This post is sponsored by Kingsberg Medical. Please contact a hormone replacement therapy specialist for further information on Kingsberg Medical.
Changes in your ability to focus, exercise, enjoy sex, lose weight, and even sleep may all be due to hormonal changes in your body. Those pesky wrinkles and that loose, sagging skin – yes, that too can have a basis in the signals of our crucial chemical messengers not getting through. Hormone imbalance can affect people in so many ways that it is often hard to distinguish what is really going on deep below the skin’s surface. Some hormones affect us on a molecular basis, determining whether our bones and muscles stay strong or become weak, whether our internal organs retain their size and function or if they will shrink and lead to illness in the body.
All of these issues and many more may be grounded in the fact that hormone decline is a natural adjunct to aging. If that is the case, and the only way around aging is not a pleasant thought, what can be done to stop this physical decline?
The first thing anyone needs to do is determine if he or she has some type of hormone imbalance. Because hormones are chemical messengers, they move around in the bloodstream, speeding through the body to deliver their signals. Measuring their levels in the blood is the accurate method of determining a deficiency or excess – in other words, an imbalance.
Your first discussion with a hormone replacement therapy specialist will address some of the changes that have occurred in your body. This will provide a bit of insight that will help determine which blood tests to perform. Let’s take a look at some common problems that tend to appear as we age, but are often due to hormone imbalance.
It is a well-known fact that older people tend to sleep less, and less soundly, than when they were younger. Why is that? First of all, hormone fluctuations can interfere with natural sleep rhythms. Now, add in the fact that many hormones are secreted during sleep, and you have what can be termed a “double whammy” of sleep deprivation. The body needs certain hormone levels to sleep, and sleep increases these hormones. Not enough sleep equals hormone deficiency, and hormone deficiency equals not enough sleep. So, which came first – the chicken or the egg? That is what this effect seems like to many people.
Take a look at how hormone imbalance directly affects sleep:
Growth hormone production takes place in part during the day, and in large part at night while we are in deep, slow-wave sleep. Anything less than 7 hours of quality sleep significantly reduces GH secretion. When growth hormone levels are low, the body responds by increasing cortisol production. Cortisol, the stress hormone, inhibits GH secretion and makes it difficult to fall asleep at night.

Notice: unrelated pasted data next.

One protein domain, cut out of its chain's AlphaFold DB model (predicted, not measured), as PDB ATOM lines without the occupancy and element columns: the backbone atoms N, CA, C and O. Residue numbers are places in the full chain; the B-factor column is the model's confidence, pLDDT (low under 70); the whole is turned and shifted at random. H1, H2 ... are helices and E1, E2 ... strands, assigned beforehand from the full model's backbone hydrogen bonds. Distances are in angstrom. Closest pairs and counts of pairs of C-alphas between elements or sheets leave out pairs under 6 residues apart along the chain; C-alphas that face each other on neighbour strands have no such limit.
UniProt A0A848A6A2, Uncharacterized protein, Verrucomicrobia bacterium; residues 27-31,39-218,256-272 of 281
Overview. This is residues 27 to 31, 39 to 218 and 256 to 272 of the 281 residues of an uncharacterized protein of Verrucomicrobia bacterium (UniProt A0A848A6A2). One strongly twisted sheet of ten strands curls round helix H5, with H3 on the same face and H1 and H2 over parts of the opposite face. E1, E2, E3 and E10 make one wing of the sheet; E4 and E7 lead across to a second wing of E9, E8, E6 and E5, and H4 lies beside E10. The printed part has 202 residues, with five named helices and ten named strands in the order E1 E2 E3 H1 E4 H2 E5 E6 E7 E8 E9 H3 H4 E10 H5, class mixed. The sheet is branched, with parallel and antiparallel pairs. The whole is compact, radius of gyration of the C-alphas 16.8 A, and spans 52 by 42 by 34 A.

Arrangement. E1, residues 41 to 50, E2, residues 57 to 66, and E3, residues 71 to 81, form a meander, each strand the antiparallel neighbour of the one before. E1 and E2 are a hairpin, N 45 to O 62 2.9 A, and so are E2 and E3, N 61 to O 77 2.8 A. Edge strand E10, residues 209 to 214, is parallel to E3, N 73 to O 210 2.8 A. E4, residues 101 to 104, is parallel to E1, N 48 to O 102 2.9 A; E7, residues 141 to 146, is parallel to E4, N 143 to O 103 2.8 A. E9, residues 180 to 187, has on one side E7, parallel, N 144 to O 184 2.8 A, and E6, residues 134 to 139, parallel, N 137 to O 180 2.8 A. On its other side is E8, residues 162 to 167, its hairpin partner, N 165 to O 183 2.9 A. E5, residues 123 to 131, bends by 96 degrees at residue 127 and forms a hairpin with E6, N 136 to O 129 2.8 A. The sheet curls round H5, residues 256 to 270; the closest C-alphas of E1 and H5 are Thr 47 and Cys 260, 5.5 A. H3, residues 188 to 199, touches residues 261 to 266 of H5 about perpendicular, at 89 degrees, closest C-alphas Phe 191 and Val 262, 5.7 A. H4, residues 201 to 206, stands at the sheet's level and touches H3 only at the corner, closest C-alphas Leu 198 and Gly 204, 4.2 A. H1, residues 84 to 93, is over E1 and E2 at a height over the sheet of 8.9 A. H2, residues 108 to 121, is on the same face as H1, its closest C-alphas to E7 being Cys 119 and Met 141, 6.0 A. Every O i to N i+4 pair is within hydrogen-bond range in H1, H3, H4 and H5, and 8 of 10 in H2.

Progesterone also helps you to fall asleep, and when its levels drop, and estrogen becomes dominant, sleep is also elusive. Unfortunately, an excess of progesterone can have the reverse effect, making it difficult to stay awake. Testosterone deficiency also inhibits sleep and is another hormone experiencing secretion during sleep.
The brain is home to a plethora of hormone receptors and neurotransmitters, and if these receptors do not receive adequate signals, the brain will not function at its maximum capability. Such is the case with growth hormone, where receptor cells in the areas of the brain that control learning, memory, and recall are in dense proportion. That page you have to keep reading because your mind keeps wandering is an issue because you may be experiencing growth hormone deficiency.
Changes in testosterone, progesterone, estrogen, and other thyroid hormones besides GH may all be to blame for your memory fog, poor recall, lack of concentration, and impaired cognitive performance. Getting tested for hormone imbalance and receiving the proper treatment can restore proper brain functions.
That overwhelming exhaustion that never seems to end is probably not due to over-exertion at the gym. Exercise, if you had the energy for it, would help with growth hormone and testosterone secretion that would raise those levels in the body and provide you with increased energy.
Ongoing fatigue is one of the most common signs of hormonal imbalance. When the thyroid gland is not producing enough hormones, you will find that your energy levels plummet. Excess progesterone will leave you feeling sleepy. Growth hormone deficiency slows down your metabolism, leading to weight gain. The body has to work harder to move a heavier load, draining what little energy the consumption of food provides. Most of it is turning into stored fat.
With higher levels of cortisol in your body, the hunger hormone, ghrelin, is stimulated, forcing you to consume larger amounts of caffeinated and sugar filled foods for energy. These dietary changes have you spiraling between rapid highs and lows, furthering your energy drain.
Testosterone also aids in energy, heart functions, metabolism, and endurance. People with Low T often walk around feeling tired all of the time. The only way to tell which of these hormones is the culprit behind the changes in your body is through blood analysis.
Please contact a hormone replacement therapy specialist for further information on Kingsberg Medical.